Market News

TOKYO and SINGAPORENitto Denko Corporation has opened the Nitto Denko Asian Technical Center (NAT) in Singapore. Spearheading and managing its R&D operations, NAT will focus on the development of integrated organic electronic devices.

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LYON, FRANCE РYole D̩veloppement, a French research and strategy consulting company, has released its analysis of the effects of the global economy on the microelectromechanical systems (MEMS) market. The report covers 2008 and gives predictions for 2009.
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BANNOCKBURN, IL – North American PWB shipments in October dropped 4.8% year-over-year; orders decreased 14.6% compared to the same month in 2007, says IPC.

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HORSHAM, PA and MARLOW, UK – To keep up with growth in sales and to accommodate customer events and conferences, Aegis Software has relocated its European headquarters to a larger building. Located just outside of Marlow, the headquarters houses sales and administrative offices, as well as state-of-art facilities for training and customer service.
“The fact that we are moving our European headquarters into a larger facility little more than a year after opening the original office speaks volumes for our recent success there,” explains Jason Spera, CEO.   
EL SEGUNDO, CA – Amid rapidly deteriorating conditions in the global economy and financial system, iSuppli Corp. has slashed its 2009 forecast for PC unit shipments nearly two-thirds.
iSuppli’s revised forecast predicts global PC shipments will rise 4.3% in 2009, down from its previous estimate of 11.9%. The forecast for 2010 calls for a 7.1% growth in shipments, down from the previous outlook of 9.4%.
Desktop PCs will suffer a shipment next year, declining approximately 5%, while notebooks will grow about 15%.
“Since iSuppli published its last worldwide PC forecast, the landscape of the global economy has changed dramatically, and in many ways irrevocably,” says Matthew Wilkins, principal analyst, compute platforms, for iSuppli.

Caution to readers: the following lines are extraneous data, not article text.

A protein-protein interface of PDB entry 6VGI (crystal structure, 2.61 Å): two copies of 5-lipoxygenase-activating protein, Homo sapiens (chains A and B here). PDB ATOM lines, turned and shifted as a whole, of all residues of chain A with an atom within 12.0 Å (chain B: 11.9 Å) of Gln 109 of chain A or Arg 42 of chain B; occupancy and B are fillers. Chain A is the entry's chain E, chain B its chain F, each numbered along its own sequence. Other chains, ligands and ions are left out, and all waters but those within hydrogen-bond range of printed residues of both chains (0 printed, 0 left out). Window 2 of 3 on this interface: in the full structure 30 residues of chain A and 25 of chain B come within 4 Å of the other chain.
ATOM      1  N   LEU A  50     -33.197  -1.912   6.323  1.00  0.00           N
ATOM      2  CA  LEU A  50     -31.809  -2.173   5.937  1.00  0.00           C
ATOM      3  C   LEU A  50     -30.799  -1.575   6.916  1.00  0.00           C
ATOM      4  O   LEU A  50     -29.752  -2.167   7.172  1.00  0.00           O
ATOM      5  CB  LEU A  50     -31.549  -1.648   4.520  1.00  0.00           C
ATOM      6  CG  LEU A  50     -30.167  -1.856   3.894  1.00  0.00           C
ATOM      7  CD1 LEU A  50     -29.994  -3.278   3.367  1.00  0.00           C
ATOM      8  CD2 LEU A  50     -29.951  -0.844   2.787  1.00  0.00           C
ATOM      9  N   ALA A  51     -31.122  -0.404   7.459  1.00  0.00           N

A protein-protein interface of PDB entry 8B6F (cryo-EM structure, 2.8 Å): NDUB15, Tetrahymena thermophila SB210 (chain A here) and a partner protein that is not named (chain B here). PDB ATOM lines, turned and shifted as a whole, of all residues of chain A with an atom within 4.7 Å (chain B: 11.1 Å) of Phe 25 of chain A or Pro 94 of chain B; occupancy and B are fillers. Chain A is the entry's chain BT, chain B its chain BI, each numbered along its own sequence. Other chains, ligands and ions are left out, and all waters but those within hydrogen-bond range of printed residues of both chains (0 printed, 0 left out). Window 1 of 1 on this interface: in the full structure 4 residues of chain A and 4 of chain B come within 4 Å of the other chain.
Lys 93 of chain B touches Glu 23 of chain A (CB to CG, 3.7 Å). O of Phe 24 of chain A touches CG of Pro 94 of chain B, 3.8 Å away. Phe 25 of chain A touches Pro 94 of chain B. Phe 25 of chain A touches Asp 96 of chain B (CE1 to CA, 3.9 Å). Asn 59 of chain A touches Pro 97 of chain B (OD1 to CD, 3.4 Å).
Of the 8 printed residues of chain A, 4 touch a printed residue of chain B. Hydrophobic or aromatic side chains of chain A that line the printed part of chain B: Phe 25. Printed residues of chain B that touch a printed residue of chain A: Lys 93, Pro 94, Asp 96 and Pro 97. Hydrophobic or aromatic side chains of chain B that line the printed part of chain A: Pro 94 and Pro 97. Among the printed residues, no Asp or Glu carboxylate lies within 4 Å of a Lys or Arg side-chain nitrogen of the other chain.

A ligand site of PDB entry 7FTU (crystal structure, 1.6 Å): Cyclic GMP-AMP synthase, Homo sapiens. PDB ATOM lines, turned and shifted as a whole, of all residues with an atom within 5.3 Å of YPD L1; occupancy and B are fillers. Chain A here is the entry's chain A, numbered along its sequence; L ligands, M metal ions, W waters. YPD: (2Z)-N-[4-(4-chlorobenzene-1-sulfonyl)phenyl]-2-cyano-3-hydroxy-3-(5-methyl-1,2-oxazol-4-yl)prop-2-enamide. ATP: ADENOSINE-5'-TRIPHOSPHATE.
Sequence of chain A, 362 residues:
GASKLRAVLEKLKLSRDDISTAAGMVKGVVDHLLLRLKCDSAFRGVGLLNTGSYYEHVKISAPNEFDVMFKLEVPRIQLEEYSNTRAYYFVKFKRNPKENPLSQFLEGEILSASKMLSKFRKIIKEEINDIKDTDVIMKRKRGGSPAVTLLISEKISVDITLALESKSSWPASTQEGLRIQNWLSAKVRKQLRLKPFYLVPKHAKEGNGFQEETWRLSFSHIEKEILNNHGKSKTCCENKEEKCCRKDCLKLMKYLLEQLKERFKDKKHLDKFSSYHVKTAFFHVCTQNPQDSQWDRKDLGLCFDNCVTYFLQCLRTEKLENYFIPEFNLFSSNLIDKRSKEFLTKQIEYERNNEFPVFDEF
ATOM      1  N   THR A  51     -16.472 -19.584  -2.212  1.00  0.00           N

Wilkins notes established banking institutions have crumbled, with many requiring government aid to survive. The magnitude of the banking collapse has been so great that its impact on the availability of credit – and interest rates – has affected large corporations, small businesses and even the man on the street, he says.
“The result of the financial turmoil is less money to spend, and often that money is itself more expensive,” Wilkins says. “With less money to spend, application markets, like PCs, have been impacted.”
The PC market has been a buoyant end-application market for a long time, reporting annual growth rates around 10% for the past five years – with 2008 becoming the sixth year, as a result of 13% growth expected, says iSuppli. However, in light of the credit collapse that hit during the third quarter, prospects for the PC market in 2009 are not as positive as in previous years.
“Real issues – such as difficulties in paying staff, or making rising mortgage payments – are affecting businesses as well as consumers,” Wilkins said. “In light of such financial issues, the task of refreshing or acquiring new IT equipment has taken a back seat.”
The forecast of growth in notebook shipments arises from the fact that the segment is currently performing very well and has strong momentum – not to mention the attractive pricing for low-cost notebooks, known as netbooks. iSuppli believes demand for netbooks will show less of a reduction in 2009 than other notebook platforms, primarily because of their lower average selling prices.
SAN JOSE, CA – SEMI has released its October 2008 Book-to-Bill Report. According to the report, North American-based manufacturers of semiconductor equipment had a three-month average of worldwide bookings totaling $843 million. That is nearly a 30% increase over September’s figure.
The book-to-bill ratio was 0.93, matching February’s figure, the highest monthly total for 2008. The three-month average for worldwide billings reached $908 million, 2% less than September’s level of $927 million.
“While three-month average bookings improved in October, overall bookings and billings for North American equipment manufacturers are at level comparable to 2003,” explained Stanley Myers, SEMI’s president and CEO. He suggests that the industry waits until the early part of 2009 for clearer signals regarding market direction.

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